Then I came across a blog about a couple who had recently lost their 4 1/2 month old daughter to SIDS and I spent the rest of the day crying.  Suddenly I could no longer attribute the pain in my chest to lingering issues from the SVT.  I admitted to myself that the feeling of having a heart attack all day every day was truly due to anxiety.  I cried and my poor husband just stared at me, wanting to help, not really sure what was wrong because I hadn't confided in him, and we both were chalking everything up to being hormonal. 

I know the symptoms of depression: the lack of appetite, the loss of interest, feeling hopeless, on and on.  I could go down the check list of depression and check them all off.  I am bonding with my baby, but sometimes I just want to have 5 minutes to check my Facebook or read my book or 5 whole hours to sleep and not feed her every 2 hours  I have not experienced the joy of motherhood that I see in other people and I feel ungrateful.  My baby girl is perfect.  The love I feel for her is amazing, but my prayers at night have started taking on a fervent quality as I beg God to not let SIDS effect our lives.  I became obsessed, asking the pediatrician about it, looking up prevention on the internet, and worrying.  I check to make sure the baby is breathing all the time.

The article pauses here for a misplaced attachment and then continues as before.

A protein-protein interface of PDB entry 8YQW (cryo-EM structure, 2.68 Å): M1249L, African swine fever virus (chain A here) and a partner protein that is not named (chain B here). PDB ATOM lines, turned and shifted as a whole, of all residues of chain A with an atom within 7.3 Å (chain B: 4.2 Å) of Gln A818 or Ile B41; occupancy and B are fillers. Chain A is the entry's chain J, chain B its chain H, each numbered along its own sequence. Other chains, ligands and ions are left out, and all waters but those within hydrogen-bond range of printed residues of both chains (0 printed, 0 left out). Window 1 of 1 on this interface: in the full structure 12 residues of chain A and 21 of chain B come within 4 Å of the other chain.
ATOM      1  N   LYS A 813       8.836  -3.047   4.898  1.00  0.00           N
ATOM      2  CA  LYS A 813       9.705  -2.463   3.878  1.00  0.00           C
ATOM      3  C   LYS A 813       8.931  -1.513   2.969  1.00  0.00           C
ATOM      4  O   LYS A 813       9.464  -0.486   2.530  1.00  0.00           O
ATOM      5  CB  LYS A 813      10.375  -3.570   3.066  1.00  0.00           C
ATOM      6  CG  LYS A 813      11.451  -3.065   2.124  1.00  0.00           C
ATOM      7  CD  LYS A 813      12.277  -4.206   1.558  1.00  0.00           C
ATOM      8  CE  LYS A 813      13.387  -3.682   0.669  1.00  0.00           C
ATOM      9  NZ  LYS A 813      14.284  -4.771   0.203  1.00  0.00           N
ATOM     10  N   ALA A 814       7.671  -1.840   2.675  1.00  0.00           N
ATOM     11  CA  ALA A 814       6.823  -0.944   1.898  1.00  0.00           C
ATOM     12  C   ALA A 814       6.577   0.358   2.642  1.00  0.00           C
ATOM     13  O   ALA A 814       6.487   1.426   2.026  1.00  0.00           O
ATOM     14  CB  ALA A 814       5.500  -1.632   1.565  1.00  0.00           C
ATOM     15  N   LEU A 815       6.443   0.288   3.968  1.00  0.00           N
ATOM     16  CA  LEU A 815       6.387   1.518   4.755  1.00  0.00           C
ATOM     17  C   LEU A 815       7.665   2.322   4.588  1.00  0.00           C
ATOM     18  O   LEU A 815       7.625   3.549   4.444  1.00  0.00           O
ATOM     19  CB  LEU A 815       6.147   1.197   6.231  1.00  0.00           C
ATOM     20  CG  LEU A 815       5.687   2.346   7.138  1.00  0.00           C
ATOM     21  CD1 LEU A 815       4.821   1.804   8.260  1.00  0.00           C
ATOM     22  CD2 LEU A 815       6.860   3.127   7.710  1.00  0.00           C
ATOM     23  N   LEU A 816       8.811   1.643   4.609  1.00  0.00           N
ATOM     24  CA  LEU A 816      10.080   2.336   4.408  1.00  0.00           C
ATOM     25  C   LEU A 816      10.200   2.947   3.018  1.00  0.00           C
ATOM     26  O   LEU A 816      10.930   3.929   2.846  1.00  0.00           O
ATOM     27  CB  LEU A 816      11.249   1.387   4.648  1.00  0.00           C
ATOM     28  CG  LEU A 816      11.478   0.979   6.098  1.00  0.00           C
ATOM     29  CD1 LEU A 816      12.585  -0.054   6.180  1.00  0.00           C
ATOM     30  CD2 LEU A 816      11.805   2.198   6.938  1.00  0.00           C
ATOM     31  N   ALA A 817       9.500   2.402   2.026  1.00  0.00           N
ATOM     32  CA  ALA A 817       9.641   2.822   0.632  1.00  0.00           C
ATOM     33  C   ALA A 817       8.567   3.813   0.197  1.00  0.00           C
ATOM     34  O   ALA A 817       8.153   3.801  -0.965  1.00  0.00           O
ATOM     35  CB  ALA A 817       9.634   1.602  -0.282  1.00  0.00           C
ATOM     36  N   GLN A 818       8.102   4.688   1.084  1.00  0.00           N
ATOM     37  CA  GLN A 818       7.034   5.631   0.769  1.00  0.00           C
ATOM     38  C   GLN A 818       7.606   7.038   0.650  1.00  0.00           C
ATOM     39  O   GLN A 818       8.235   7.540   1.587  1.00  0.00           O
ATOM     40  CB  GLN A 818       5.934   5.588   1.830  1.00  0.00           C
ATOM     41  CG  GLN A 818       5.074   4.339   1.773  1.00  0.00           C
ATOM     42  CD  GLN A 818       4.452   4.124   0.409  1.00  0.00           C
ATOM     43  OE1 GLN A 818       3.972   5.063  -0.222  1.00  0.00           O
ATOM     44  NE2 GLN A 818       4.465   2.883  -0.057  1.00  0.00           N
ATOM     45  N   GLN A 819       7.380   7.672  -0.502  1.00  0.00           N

I am not supermom.  I am the farthest thing from it and every day my symptoms have gotten a little worse and yet I still did not tell the pediatrician or my ob during my 2 week check up.  Finally I could no longer deny what I am feeling.  I told my husband in a bout of crying one day how awful I feel.  I am tired of being so anxious all the time.  I am tired of being depressed.  I am tired of crying.  And as much as I didn't want to take any medications I finally called for an appointment with my PCP because I am afraid of where I may end up if I don't get help. 

It is okay to not be supermom.  It is okay to admit that things are overwhelming.  It is okay to admit that I am sad and tired and at a loss.  It is okay to want 5 minutes for myself.  It is okay to be scared. 

So here I am.  Waiting to hear when my appointment is.  Relieved at having taken this step towards regaining my health and loving my baby and my husband.  I know that at some point I will be the mom I want to be.  I will settle into motherhood, the baby will settle into her life, and we will have a routine, but to think that this will all occur immediately after giving birth was putting too much pressure on myself. 

So screw you Tom Cruise.  Post-partum depression is real and women should not feel that they are lacking as mothers or suffer in silence if they experience it.  And hopefully the more women that speak up and share their stories, the more women will ask for help without embarrassment.